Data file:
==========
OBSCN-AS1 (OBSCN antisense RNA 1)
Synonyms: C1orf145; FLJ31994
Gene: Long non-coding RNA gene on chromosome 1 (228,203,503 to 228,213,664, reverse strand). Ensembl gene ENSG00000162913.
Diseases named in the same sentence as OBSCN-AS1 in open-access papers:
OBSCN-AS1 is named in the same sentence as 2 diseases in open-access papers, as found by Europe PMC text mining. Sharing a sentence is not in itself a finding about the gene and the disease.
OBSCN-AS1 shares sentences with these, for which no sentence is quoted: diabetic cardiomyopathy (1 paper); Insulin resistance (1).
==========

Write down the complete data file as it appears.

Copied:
OBSCN-AS1 (OBSCN antisense RNA 1)
Synonyms: C1orf145; FLJ31994
Gene: Long non-coding RNA gene on chromosome 1 (228,203,503 to 228,213,664, reverse strand). Ensembl gene ENSG00000162913.
Diseases named in the same sentence as OBSCN-AS1 in open-access papers:
OBSCN-AS1 is named in the same sentence as 2 diseases in open-access papers, as found by Europe PMC text mining. Sharing a sentence is not in itself a finding about the gene and the disease.
OBSCN-AS1 shares sentences with these, for which no sentence is quoted: diabetic cardiomyopathy (1 paper); Insulin resistance (1).